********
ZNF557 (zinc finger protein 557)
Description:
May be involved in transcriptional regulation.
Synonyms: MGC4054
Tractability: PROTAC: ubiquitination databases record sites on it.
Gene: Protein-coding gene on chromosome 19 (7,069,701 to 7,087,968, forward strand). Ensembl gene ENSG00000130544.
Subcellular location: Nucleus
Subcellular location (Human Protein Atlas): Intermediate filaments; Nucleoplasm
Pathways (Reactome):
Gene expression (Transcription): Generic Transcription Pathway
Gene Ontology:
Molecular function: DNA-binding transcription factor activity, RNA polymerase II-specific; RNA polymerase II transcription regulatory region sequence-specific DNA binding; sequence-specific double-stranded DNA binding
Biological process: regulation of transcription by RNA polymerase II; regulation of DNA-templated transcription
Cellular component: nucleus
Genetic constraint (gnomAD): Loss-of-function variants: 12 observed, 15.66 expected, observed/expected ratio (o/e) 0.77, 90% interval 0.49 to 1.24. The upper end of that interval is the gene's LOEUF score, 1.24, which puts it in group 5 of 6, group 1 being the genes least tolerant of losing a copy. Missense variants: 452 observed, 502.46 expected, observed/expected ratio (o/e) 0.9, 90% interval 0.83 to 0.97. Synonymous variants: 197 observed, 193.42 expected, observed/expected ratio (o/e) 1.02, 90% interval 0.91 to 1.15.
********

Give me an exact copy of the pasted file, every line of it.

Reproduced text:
ZNF557 (zinc finger protein 557)
Description:
May be involved in transcriptional regulation.
Synonyms: MGC4054
Tractability: PROTAC: ubiquitination databases record sites on it.
Gene: Protein-coding gene on chromosome 19 (7,069,701 to 7,087,968, forward strand). Ensembl gene ENSG00000130544.
Subcellular location: Nucleus
Subcellular location (Human Protein Atlas): Intermediate filaments; Nucleoplasm
Pathways (Reactome):
Gene expression (Transcription): Generic Transcription Pathway
Gene Ontology:
Molecular function: DNA-binding transcription factor activity, RNA polymerase II-specific; RNA polymerase II transcription regulatory region sequence-specific DNA binding; sequence-specific double-stranded DNA binding
Biological process: regulation of transcription by RNA polymerase II; regulation of DNA-templated transcription
Cellular component: nucleus
Genetic constraint (gnomAD): Loss-of-function variants: 12 observed, 15.66 expected, observed/expected ratio (o/e) 0.77, 90% interval 0.49 to 1.24. The upper end of that interval is the gene's LOEUF score, 1.24, which puts it in group 5 of 6, group 1 being the genes least tolerant of losing a copy. Missense variants: 452 observed, 502.46 expected, observed/expected ratio (o/e) 0.9, 90% interval 0.83 to 0.97. Synonymous variants: 197 observed, 193.42 expected, observed/expected ratio (o/e) 1.02, 90% interval 0.91 to 1.15.